Happy Birthday! There's a problem with your visa

I've had better birthdays, but at least this one ended with arriving at the Winter Olympics. Who needs cake?

CBC Montreal's Sonali Karnick on the surprises that awaited in Sochi

After dodging some unexpected obstacles, I've finally arrived at the International Broadcasting Centre. (CBC)

Customs agent: (Looking at my passport) Happy Birthday!  You are in Sochi!

Me: Thanks. I can't wait to see everything.

Customs agent: Wait, your birthday is Feb. 3 or March 2?

Me: It's today, Feb. 3. What's the problem?

Customs agent: The format of the date of your birth on the accreditation is different from that of your passport. You have to apply for another visa.

Me: Wait, what?

Customs agent: Go with this man and he will take you to passport control.  

Me: I have colleagues waiting for me. Can I go tell them I am delayed?

Customs agent: Go with this man and he will fix it.

So began my LONG night at the Sochi airport.  

After three hours of filling out a visa application and locating my baggage, I could not get in touch with my colleagues, but sent emails as soon as I got a wifi connection to let them know I was OK. My phone was non-operational at the time.

I’ve had better birthdays, but at least this one ended with arriving at the Winter Olympics. Who needs cake?

I then arrived at the hotel.

Cake was the last thing on my mind as I remembered the images of unfinished buildings from numerous news stories. I hadn't slept in a while.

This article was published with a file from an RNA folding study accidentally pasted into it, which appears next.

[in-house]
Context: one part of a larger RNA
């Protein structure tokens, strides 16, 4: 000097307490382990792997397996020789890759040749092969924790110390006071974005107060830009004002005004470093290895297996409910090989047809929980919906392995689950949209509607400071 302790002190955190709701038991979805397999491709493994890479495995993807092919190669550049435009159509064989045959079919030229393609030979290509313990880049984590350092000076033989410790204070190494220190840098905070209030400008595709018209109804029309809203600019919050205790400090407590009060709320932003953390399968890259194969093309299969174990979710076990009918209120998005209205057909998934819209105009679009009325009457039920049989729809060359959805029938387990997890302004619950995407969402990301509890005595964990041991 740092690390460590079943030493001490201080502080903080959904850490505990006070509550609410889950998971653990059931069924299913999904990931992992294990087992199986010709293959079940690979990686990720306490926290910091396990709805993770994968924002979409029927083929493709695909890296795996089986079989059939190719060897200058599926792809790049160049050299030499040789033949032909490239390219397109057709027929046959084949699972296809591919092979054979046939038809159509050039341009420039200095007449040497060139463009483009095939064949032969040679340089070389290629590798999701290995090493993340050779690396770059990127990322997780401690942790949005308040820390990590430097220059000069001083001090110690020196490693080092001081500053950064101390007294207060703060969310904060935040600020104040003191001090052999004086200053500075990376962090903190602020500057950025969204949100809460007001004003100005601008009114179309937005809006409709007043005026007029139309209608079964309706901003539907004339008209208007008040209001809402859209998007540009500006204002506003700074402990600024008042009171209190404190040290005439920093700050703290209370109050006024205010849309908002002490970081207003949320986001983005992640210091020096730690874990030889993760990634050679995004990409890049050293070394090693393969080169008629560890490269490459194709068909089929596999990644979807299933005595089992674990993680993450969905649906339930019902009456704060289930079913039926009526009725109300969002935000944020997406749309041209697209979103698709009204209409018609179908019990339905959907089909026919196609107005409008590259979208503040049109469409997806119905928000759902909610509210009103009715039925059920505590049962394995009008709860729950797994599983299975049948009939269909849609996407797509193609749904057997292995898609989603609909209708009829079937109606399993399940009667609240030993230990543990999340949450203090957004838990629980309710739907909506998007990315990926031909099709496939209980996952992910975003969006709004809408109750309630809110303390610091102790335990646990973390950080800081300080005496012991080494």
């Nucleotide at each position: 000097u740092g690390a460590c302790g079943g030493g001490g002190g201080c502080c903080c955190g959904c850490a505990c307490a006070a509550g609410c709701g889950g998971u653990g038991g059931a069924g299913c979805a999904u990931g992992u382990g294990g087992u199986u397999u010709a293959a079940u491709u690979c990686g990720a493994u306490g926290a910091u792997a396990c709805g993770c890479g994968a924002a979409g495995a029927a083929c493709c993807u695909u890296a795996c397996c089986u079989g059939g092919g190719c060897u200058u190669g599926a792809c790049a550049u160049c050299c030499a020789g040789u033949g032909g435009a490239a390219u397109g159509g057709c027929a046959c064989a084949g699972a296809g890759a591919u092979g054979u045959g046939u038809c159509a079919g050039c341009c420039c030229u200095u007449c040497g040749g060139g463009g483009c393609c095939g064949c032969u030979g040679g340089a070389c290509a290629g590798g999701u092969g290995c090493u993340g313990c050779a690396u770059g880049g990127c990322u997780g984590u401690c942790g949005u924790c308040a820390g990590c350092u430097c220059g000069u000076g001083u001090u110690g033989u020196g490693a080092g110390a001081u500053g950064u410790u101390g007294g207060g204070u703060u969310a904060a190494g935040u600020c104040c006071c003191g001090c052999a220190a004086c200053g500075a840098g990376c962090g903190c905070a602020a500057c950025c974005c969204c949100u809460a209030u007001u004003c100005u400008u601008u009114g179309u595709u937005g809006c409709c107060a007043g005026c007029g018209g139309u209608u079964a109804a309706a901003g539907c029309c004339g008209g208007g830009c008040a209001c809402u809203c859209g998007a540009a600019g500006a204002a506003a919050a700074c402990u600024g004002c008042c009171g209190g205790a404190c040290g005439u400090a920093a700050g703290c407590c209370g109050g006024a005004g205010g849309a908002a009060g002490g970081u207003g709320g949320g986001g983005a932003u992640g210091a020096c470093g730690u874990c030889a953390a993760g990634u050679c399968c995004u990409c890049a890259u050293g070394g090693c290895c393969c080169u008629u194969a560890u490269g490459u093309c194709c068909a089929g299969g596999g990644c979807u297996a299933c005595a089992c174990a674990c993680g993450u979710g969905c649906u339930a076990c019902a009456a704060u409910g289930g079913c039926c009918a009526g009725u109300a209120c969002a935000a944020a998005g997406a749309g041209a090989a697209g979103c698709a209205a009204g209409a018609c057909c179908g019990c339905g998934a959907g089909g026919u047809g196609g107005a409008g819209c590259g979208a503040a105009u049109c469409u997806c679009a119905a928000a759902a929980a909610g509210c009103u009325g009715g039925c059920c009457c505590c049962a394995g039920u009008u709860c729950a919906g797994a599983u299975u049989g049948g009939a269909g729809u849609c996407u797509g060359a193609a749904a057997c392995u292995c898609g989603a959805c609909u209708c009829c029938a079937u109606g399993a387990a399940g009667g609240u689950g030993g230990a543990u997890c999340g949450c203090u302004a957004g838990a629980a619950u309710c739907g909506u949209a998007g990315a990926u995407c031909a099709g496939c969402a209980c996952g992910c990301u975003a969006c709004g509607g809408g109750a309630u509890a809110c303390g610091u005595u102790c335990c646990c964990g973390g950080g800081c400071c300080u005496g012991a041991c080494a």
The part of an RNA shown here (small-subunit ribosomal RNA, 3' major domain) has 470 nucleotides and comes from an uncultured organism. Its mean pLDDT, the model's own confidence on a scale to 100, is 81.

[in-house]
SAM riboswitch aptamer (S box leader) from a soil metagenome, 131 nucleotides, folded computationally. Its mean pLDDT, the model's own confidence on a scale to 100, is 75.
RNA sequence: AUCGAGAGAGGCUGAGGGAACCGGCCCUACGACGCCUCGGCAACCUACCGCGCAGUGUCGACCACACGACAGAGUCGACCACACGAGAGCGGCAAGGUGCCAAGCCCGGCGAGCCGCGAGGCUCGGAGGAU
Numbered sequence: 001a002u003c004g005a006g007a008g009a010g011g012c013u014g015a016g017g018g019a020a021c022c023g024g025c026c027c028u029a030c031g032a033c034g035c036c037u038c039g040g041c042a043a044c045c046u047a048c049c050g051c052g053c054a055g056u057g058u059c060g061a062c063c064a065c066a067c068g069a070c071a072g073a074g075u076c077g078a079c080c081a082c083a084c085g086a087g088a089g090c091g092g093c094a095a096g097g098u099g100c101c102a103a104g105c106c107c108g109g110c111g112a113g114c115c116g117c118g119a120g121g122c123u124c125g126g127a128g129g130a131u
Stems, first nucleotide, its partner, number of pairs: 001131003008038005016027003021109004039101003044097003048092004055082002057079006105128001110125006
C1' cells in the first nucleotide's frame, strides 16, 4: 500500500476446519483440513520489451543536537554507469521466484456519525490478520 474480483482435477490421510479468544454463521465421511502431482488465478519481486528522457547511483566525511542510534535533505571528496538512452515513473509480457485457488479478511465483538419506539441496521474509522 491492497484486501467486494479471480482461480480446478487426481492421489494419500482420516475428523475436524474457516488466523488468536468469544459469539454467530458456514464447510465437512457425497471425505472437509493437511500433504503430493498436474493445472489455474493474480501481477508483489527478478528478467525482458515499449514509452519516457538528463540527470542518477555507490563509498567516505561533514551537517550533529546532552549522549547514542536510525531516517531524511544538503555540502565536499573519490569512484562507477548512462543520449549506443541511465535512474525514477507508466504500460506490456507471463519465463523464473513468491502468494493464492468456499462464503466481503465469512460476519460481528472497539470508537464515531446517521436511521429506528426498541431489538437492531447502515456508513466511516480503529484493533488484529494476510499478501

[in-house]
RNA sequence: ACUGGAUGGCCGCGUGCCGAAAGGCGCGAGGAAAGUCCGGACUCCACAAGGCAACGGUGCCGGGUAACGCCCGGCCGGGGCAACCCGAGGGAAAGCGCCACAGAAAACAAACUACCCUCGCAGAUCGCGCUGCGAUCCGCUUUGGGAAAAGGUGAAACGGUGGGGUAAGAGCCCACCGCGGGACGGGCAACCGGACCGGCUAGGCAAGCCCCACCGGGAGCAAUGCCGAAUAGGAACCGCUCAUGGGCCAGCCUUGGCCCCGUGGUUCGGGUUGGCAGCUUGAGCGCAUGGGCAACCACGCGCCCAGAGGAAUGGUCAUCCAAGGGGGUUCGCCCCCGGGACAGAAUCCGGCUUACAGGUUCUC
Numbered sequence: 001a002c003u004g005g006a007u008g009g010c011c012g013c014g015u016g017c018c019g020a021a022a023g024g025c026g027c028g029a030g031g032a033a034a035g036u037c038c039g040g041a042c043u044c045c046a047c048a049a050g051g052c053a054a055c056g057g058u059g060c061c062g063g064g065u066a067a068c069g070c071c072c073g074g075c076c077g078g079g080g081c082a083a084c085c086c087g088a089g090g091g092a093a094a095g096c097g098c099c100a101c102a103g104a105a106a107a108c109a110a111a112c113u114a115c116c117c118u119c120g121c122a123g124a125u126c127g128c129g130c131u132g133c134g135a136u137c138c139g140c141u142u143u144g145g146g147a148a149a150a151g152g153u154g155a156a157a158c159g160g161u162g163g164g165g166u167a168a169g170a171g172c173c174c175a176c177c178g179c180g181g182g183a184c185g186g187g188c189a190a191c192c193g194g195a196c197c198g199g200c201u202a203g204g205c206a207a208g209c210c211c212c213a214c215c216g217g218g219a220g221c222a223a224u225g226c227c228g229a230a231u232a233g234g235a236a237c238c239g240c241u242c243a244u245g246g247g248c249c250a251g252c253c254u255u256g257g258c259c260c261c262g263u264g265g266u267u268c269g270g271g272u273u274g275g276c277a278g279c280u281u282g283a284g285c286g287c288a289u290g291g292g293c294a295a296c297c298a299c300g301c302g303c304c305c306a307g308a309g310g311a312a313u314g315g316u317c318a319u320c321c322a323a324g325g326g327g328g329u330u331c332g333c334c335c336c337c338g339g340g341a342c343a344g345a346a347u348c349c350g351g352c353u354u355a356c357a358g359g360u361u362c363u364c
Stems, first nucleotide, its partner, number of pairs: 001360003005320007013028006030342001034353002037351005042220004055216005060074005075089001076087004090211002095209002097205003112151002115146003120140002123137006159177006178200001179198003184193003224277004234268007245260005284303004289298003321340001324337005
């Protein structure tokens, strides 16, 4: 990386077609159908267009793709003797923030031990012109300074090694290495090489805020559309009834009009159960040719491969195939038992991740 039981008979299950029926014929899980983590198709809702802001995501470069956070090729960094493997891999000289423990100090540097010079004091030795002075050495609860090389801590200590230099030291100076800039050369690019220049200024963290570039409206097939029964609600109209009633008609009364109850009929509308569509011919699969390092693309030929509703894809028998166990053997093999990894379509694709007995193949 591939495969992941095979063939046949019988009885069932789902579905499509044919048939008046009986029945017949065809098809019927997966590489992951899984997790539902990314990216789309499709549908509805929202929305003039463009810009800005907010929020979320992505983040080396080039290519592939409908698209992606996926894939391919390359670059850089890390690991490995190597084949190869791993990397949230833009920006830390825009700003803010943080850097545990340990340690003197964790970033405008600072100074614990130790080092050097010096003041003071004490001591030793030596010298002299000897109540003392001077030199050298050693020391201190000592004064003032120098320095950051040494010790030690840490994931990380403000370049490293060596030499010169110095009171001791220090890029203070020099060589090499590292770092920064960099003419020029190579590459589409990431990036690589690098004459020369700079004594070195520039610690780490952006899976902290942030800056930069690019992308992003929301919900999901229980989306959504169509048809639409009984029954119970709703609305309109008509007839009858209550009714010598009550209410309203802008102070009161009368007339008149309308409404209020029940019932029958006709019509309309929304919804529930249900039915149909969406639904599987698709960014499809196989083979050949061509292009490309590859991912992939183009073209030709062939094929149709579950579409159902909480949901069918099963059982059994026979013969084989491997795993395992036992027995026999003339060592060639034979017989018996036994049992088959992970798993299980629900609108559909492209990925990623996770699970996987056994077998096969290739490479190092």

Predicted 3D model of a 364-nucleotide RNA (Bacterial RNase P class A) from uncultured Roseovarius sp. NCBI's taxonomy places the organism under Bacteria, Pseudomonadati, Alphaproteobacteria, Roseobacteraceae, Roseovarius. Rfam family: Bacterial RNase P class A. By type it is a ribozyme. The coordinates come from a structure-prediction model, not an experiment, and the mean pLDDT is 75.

I was exhausted and I was just happy to be out of an airport at this point. Some friendly volunteers guided me to the shuttle that would take me to my hotel in the complex called “Alexandrovsky Sad”.

No bed in sight. (Sonali Karnick/CBC)
Receptionist: Your room is in building number seven.

Me: (laughing) Is it finished?  You know because, there's a pile of bricks outside…(awkward silence)

Receptionist: Maybe. Let us know if it is not.

Me: …

I got to my room and turned the key to open the door to find an empty room.  No bed, just a vanity table in the corner. After turning on the light, I still couldn't see a bed. 

That's when I started to laugh out loud to myself.  

Then I turned my head to the left and saw a doorway to another room. Success! A bed and a bathroom.

My last task before going to bed was to lock the door. It has to be locked with a key from the inside. If this is everything I have to deal with, the rest should be smooth sailing. 

Did I just jinx myself?

Luckily, I won't be sleeping on the floor after all. (Sonali Karnick/CBC)
My colleagues were very happy to see me alive and well today.

Hugs are the best therapy in this situation and I got plenty of them!

I’m sitting at a desk next to Peter Mansbridge. He’s popping back and forth from his laptop to talking with producers so I haven’t really said hello to him yet. I will, eventually. 

I'm still searching for cake right now, after all.

About the Author

Sonali Karnick

CBC Montreal's Sonali Karnick will be in Rio for the 2016 Summer Olympics as a bilingual reporter for CBC and Radio Canada.